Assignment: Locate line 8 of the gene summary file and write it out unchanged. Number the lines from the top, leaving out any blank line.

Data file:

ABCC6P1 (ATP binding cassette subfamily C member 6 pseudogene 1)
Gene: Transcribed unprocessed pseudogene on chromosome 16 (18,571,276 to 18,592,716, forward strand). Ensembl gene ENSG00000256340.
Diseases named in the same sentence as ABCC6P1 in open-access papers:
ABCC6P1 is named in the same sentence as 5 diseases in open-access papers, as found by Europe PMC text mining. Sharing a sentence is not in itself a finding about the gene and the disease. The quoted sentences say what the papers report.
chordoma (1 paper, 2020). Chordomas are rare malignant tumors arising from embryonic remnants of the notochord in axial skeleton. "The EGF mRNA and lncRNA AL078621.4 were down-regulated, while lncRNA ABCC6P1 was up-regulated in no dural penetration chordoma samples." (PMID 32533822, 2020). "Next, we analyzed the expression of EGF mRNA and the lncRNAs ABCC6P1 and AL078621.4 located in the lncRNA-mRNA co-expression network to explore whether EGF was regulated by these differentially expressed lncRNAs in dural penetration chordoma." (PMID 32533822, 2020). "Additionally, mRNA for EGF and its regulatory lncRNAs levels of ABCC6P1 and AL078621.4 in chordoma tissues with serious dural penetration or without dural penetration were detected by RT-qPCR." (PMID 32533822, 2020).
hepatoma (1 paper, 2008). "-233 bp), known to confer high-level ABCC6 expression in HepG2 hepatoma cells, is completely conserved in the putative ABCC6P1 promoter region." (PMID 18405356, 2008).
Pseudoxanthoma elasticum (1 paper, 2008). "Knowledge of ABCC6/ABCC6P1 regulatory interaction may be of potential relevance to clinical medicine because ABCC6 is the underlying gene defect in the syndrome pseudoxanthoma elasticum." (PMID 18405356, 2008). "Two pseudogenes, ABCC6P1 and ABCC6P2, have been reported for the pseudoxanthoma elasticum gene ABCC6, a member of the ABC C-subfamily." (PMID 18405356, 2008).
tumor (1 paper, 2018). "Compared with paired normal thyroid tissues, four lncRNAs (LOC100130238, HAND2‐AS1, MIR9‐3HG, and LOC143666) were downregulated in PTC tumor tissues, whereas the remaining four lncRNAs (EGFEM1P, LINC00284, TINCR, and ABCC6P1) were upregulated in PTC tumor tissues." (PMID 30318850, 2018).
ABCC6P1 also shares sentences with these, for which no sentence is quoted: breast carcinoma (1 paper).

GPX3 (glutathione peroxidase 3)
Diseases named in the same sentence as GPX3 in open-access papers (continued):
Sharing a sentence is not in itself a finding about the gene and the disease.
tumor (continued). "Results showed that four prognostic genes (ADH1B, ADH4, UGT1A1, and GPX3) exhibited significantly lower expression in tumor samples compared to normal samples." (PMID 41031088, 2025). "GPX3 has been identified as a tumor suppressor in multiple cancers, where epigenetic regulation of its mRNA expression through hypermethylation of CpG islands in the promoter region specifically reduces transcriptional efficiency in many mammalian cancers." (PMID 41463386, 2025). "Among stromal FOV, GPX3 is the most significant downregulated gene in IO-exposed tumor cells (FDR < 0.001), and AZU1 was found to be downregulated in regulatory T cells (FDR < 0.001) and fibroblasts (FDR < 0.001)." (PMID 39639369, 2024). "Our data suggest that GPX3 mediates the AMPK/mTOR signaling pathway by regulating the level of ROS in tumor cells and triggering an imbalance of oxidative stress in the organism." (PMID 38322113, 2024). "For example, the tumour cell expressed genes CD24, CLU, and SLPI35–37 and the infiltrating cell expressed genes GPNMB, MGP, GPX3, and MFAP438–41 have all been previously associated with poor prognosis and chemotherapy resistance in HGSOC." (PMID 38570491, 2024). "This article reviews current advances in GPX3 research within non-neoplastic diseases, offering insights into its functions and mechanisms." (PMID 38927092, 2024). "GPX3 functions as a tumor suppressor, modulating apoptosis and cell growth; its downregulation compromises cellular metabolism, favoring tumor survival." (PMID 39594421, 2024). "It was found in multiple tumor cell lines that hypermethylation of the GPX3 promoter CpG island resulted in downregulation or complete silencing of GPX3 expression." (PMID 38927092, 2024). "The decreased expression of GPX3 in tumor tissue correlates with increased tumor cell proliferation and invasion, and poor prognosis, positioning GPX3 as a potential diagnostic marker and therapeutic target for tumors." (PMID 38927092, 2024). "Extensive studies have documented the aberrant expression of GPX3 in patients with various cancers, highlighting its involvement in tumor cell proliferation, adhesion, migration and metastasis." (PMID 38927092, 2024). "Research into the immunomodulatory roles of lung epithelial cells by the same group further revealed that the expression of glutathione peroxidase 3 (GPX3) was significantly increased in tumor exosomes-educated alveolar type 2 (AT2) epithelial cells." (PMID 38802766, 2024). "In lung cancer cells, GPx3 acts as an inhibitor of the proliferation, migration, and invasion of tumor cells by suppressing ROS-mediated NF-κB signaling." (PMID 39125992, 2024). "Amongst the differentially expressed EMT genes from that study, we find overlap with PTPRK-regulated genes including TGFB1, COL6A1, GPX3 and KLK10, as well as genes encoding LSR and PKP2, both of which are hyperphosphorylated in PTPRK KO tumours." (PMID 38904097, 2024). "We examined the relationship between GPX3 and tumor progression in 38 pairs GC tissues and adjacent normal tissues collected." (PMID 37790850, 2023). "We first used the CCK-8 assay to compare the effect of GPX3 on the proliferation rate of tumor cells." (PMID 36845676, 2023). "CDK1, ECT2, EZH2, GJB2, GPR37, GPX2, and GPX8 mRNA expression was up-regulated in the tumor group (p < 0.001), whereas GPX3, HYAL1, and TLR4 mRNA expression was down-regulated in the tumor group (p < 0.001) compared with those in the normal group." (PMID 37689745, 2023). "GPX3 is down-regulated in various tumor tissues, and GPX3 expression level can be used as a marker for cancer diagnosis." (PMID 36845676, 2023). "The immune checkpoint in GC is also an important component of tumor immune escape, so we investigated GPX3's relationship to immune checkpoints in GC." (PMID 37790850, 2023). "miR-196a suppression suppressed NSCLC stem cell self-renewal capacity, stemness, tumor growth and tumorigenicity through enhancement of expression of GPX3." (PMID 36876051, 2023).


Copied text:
tumor (1 paper, 2018). "Compared with paired normal thyroid tissues, four lncRNAs (LOC100130238, HAND2‐AS1, MIR9‐3HG, and LOC143666) were downregulated in PTC tumor tissues, whereas the remaining four lncRNAs (EGFEM1P, LINC00284, TINCR, and ABCC6P1) were upregulated in PTC tumor tissues." (PMID 30318850, 2018).